HomeNewsMaintenance poser for Parirenyatwa Hospital’s hi-tech machines

Maintenance poser for Parirenyatwa Hospital’s hi-tech machines

Parirenyatwa Group of Hospitals is finding it difficult to cope with maintenance procedures of some of the state-of-the-art equipment at its cancer unit.

Chief executive officer of the hospital, Thomas Zigora, told a visiting delegation of the Parliamentary Portfolio Committee on Health and Child Care that they were happy with the equipment at the cancer and Intensive Care Units but said the hospital was still negotiating contracts for maintenance of that equipment with a South African company.

The equipment at the cancer unit includes three linear accelerators — a DMX linear accelerator and 600C and Unique linear accelerators which were acquired for US$7 million from Varian, an Australian supplier.

The equipment was said to cost US$1,4 million in maintenance for a period of five years.

“We should not be buying such kind of equipment without putting in place maintenance contracts,” said Zigora. “We are currently negotiating with Tec Med of South Africa so that we can have an annual contract to look into the possibilities of us buying spares, but as a country, we really should not be buying machines if we cannot service them.”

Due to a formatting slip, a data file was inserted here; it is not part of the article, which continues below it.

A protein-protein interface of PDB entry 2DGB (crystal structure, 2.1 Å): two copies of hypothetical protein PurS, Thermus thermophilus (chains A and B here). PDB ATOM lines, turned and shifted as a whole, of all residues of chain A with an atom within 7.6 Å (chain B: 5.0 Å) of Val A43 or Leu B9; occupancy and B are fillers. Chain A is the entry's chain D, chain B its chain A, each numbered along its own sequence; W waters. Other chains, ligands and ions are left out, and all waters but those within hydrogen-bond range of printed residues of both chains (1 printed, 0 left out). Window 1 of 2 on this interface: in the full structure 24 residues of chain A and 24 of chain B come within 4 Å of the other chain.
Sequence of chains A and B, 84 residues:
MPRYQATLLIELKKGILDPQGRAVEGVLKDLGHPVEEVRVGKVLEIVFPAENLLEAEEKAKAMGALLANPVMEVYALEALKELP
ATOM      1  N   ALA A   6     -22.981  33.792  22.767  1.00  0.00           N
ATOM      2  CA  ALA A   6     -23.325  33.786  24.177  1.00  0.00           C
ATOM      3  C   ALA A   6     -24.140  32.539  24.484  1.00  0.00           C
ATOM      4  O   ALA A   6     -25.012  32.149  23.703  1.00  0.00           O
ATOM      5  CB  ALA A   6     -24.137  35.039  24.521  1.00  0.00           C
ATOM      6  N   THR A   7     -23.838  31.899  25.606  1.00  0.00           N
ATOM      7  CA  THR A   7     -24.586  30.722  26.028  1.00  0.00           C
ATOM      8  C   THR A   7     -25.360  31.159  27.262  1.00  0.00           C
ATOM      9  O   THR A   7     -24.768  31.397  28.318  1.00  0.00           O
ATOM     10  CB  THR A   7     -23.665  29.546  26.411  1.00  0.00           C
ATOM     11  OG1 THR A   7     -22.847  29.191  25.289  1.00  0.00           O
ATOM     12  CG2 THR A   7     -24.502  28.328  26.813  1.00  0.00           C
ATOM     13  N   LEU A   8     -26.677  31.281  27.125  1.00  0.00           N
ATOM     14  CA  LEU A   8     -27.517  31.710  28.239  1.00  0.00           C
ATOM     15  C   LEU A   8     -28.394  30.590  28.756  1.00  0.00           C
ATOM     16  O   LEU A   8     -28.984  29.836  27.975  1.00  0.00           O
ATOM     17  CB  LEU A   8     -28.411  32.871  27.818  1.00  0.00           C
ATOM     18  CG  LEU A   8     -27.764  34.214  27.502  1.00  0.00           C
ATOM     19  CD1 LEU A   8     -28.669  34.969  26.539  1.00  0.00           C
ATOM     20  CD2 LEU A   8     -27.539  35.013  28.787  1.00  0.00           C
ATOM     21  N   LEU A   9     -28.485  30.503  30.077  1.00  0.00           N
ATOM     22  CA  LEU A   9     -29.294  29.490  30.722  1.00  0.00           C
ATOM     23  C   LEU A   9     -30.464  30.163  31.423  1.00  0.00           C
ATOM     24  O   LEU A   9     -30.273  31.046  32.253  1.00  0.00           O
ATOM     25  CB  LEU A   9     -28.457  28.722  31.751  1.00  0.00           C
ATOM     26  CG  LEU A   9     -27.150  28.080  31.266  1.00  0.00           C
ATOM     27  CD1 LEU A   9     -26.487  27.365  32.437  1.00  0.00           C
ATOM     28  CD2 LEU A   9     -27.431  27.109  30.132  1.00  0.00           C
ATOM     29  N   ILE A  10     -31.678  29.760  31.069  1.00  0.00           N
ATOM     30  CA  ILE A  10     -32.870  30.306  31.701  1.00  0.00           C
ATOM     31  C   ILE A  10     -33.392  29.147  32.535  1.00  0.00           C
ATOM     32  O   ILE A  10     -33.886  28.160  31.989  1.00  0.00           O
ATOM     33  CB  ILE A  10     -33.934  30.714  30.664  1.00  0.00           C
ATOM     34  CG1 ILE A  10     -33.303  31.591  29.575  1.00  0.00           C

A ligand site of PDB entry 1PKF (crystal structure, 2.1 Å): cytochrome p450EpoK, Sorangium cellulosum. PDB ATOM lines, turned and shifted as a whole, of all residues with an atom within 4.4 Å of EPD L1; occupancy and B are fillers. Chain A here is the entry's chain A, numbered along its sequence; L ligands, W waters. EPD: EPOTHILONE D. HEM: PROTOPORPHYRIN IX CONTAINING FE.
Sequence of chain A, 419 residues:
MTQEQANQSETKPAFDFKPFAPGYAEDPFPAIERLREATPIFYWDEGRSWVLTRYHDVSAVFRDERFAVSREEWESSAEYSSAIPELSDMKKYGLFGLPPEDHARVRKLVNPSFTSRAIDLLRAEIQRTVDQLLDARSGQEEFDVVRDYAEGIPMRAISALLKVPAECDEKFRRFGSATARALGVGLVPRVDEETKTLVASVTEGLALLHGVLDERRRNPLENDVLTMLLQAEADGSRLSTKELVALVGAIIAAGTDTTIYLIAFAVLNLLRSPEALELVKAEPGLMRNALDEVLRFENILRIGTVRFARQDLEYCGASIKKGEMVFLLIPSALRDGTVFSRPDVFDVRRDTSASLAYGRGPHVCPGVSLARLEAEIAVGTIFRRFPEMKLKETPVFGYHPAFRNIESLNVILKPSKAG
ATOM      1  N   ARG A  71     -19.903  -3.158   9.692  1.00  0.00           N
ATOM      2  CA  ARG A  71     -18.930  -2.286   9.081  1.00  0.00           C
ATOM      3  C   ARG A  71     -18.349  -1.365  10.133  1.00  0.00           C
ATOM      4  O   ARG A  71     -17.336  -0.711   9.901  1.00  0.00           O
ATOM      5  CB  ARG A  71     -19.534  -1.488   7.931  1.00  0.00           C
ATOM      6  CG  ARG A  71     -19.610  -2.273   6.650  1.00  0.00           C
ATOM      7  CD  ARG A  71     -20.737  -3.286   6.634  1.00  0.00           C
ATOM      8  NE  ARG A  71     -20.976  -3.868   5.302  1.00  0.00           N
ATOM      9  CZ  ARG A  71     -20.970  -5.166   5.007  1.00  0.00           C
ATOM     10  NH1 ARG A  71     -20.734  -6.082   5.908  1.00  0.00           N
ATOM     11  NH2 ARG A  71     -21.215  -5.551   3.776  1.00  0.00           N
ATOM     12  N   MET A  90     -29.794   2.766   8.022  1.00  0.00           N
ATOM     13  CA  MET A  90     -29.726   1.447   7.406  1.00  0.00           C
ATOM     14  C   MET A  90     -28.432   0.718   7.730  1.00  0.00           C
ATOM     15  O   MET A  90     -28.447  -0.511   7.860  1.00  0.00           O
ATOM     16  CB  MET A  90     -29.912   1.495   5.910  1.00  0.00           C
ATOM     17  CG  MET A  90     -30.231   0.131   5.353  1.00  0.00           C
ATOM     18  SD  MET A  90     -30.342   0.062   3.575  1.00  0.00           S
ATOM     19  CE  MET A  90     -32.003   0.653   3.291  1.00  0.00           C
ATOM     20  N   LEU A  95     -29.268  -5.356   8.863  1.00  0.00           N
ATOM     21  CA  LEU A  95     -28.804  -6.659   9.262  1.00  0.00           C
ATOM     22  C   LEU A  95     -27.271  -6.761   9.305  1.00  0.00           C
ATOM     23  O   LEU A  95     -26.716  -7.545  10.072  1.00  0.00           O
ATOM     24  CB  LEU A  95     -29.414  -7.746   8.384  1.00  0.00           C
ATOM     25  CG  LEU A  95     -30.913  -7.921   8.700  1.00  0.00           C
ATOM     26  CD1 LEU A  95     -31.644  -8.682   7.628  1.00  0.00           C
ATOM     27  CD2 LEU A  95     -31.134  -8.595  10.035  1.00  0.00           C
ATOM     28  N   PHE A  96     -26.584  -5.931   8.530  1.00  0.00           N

He said Parirenyatwa was one of the best equipped medical institutions in the country with fully functional theatres.

He said the hospital had between 10 to 12 functional theatres and Intensive Care Units that could take in 10 adult patients and 10 child patients, as well as a haemodialysis centre with new equipment.

Zigora said one of the biggest hurdles was the shortage of staff to handle the equipment. There was a serious shortage of oncologists, radiographers, physicists and nurses.

“Staff will always be a challenge. In the cancer centre we need oncologists, physicists, and radiographers, but we only have three physicists and one of them now wants to go into private practice,” he said.

Cancer treatment, which can be in the form of surgical, chemical or radiotherapy, remains a challenge for most Zimbabweans as it can cost up to US$2 500 for treatment for four to six weeks.
By Veneranda langa

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